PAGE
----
The RSS Chief Mohan Bhagwat’s statement on communal supremacy has various hues. Simplistic reading suggest it has a message for assimilation. But political reading takes us in the zone of scepticism and speculations. A glass of water is half-empty or half full. It is the way you look at it. Bhagwat’s New Year message to Indians also has different interpretations. Bhagwat told Panchjanya that Muslims should not live in any fear, there is no harm to be done to Indian Muslims. If they wish to stick to their faith, they can. If they want to return to the faith of their ancestors, they may. It is their choice. He also said that Islam has nothing to fear. But at the same time, Muslims must abandon their boisterous rhetoric of supremacy. All those who live in Indiawhether a Hindu, Muslim or a Communist must give up a sense of having a higher moral ground. It is a fair and balanced statement. There are people in all three groups, who do indulge in the rhetoric of supremacy. Last year Bhagwat visited a madarsa and made several conciliatory statements. He also met Muslim intellectuals and gave a patient hearing to their concerns. In this backdrop and in reference to Bhagwat’s latest statement on ‘Hindus at war” is being seen by some people as a shift from his earlier position. But in a way is trying to suggest that Muslims should come out from the margins. And become participatory into the mainstream, rather than going into further isolation. Muslim clerics such as Maulana Shahabuddin Rizvi, Asad Qasmi, Khalid Rashid Firangi Mahali and Maulana Saif Naqvi have welcomed some of his utterances. Though some of them have criticised his justification of ‘Hindu aggression.’ They say this as condoning violent attitude. It is also against the ethos of Hinduism, which has always stood for inclusiveness. Some people believe, he is preparing grounds for the larger things to happen. Perhaps implementation of the Uniform Civil Code and consequent removal of the personal laws. There are others who think what Bhagwat said were his personal views only, nothing more than that. Sceptics are even questioning why only Indian Muslims have to give agnipariksha? Why is the morality directed towards a particular community? Is it not true that RSS considers Hinduism to be a supreme religion? These and a volley of many such questions have been posed. In this environment of trust deficit, the problem is what Bhagwat sees as empowering Indians is not being seen as empowering the Muslims. When seen in perspective Bhagwat’s statement may appear to be didactic and condescending, but the reality is that there may be some truth in it. Muslims have played a major role in Indian Independence struggle. In Independent India they reposed faith in Hindu political leaders to lead them. They have always believed in the values as enshrined in the Constitution. Indian Ulemas have also played a salutary role in guiding the community all through. And preventing them from straying towards aggressive religious influences spreading like virus in the rest of the world. While the world Muslim theologians, have proclaimed their authority on the interpretation of Islam as a supreme religion, Indian ulemas have been moderate in the approach and have encouraged peace and harmony. They insulated Indian Muslims from the extremist views. However, a section of Ulemas and Muslim society has in fact been influenced by foreign Islamic radical views and false notions of supremacy. To a great extent revolution in the communication technology through Internet has been responsible for this infection. Ideally every Muslim should interpreted Islam as per their own reading and understanding of the great religion, rather than following what Islamists dictated them to follow. After the 11th Century Muslims world-wide moved away from science and reason and took interest in theology. This has also affected a section of Indian Muslims, who have largely been motivated with Sufism. But a small number have been pulled into strong currents of radicalisation, which tends to motivate with the ideas of supremacy. Islamic history says that the great Muslim scientists such as Ibn Sina and Al Khwarizmi, were side lined by the Ulemas. Many Muslins have regrets that only if such geniuses were allowed to prosper in their thoughts, Muslim identity would have been positively influenced. These scholars later enlightened the Western world. But today if you ask a Muslim boy, he won’t even know that they made great discoveries in Medicine and Algebra and they have left a rich legacy. But if you ask a madarsa student about theologian Ibn Hanbal, was he might have a ready answer. There were three cultural projects in the Muslim society in the mid-11th Century world-wide. First Islamic Scholars and theologians. Second pertains to philosophers and scientist. The third one led by Sufis. Over the centuries Muslims world-wide got most influenced by the first categorythe theologians, who gained the currency due to various churning in the religious thoughts. They confined the community to reasoning on the basis of the Holy scriptures only and did not allow any scope of reasoning to evolve, even within the boundaries of the religion. This phenomenon discouraged exposure to the outside world and cut them off to the outside world. Rationalists, scientists and philosophers became the least important lot. Sufis were making inroads and did some crisis management with their message of peace and maintained equidistance with theologians and pure reason. Unfortunately, even today the central questions worrying the Ulemas today are not in synch with the changing times. They do not match with the real questions the rest of the world is asking today. Poverty alleviation, unemployment, population control, external wars, climate changes and sinking economies are more important topics for deliberation than the religious supremacy. These questions do not form a part of their collective consciousness. Therefore, Muslims are perceived as being aloof and a closed community. But sceptics do have some valid questions about Bhagwat’s statement as well. That if Muslims do act on the wish list will Mathura and Kashi binary come to an end? They also question whether or not Muslims have a choice not to fall in line with the suggestions made by the RSS Chief? May that as it may Indian Muslims need to undo the mistakes of the past. For their own good, they need to combine all the three cultural projects of the past into one. Combine the progressive views of responsible theologians, academic, scientists and Sufis to create an inclusive narrative for India. In the light of RSS Chief Mohan Bhagwat’s assurance to Muslims, together, they must chart the way forward. Only then any assimilation is possible.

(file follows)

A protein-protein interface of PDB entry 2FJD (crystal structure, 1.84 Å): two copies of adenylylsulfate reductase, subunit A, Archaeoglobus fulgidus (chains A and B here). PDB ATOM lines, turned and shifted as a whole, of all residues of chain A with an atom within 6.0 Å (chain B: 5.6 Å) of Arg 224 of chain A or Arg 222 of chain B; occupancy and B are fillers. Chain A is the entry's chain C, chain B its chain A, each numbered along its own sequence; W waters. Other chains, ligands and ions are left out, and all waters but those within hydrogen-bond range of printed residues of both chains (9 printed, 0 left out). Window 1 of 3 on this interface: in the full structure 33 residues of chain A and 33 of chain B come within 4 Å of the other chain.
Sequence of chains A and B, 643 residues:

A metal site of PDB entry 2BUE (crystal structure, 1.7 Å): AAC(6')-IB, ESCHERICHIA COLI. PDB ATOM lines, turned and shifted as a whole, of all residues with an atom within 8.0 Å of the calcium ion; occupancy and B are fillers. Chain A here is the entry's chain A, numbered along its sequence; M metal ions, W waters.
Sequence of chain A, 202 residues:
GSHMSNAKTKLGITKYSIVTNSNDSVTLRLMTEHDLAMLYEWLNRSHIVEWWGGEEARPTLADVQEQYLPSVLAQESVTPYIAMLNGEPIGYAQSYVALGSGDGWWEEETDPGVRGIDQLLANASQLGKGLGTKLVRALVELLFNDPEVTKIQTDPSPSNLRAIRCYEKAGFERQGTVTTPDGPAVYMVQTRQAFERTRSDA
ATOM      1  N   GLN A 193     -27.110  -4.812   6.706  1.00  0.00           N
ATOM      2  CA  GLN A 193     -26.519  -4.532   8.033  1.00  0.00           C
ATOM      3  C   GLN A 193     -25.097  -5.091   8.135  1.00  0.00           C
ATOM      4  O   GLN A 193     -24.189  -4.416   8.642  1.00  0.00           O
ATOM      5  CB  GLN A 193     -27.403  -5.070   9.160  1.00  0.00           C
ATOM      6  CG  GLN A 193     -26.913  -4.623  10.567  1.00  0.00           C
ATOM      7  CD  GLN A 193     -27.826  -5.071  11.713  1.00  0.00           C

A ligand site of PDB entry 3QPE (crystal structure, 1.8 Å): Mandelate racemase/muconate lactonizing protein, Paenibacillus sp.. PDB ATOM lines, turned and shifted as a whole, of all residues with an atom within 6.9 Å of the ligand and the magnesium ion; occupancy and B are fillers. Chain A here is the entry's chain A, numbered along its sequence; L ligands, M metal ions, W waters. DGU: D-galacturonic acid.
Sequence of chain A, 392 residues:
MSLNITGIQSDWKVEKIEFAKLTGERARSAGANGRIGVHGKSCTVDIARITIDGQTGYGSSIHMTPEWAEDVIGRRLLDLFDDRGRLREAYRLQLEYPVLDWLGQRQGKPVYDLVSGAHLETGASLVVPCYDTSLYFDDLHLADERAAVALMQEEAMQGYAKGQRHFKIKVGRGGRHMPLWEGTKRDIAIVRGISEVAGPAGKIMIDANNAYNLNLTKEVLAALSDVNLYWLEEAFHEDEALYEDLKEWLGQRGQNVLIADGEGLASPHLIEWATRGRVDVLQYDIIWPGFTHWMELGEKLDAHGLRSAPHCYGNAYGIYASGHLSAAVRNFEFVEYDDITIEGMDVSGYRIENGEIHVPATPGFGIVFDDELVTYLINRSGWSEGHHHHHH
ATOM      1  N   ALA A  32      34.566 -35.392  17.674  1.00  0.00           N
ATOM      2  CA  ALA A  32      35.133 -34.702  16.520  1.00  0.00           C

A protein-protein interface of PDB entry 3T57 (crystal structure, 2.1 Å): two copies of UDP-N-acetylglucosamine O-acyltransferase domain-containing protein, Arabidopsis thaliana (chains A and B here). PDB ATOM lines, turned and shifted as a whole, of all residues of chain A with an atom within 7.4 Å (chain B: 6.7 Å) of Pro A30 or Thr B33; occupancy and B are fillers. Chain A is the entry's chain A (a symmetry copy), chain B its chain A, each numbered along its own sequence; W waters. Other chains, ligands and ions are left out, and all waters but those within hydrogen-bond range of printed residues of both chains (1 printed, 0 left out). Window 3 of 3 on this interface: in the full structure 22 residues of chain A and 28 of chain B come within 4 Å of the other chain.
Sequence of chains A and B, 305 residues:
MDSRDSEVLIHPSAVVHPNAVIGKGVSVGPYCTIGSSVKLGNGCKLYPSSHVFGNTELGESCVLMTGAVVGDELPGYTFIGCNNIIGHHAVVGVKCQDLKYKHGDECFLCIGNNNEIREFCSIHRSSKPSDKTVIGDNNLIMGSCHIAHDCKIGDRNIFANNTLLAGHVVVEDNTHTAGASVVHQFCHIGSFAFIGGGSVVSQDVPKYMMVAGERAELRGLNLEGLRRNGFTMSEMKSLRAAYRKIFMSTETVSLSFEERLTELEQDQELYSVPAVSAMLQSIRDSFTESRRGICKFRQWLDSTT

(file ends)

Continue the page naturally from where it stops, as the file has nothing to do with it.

Atir Khan is a senior journalist